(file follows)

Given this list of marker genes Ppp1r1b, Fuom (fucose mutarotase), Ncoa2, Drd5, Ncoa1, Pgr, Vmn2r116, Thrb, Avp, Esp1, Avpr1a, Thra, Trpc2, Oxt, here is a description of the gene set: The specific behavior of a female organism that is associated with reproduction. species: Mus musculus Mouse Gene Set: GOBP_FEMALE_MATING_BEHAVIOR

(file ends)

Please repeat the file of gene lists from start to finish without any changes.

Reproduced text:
Given this list of marker genes Ppp1r1b, Fuom (fucose mutarotase), Ncoa2, Drd5, Ncoa1, Pgr, Vmn2r116, Thrb, Avp, Esp1, Avpr1a, Thra, Trpc2, Oxt, here is a description of the gene set: The specific behavior of a female organism that is associated with reproduction. species: Mus musculus Mouse Gene Set: GOBP_FEMALE_MATING_BEHAVIOR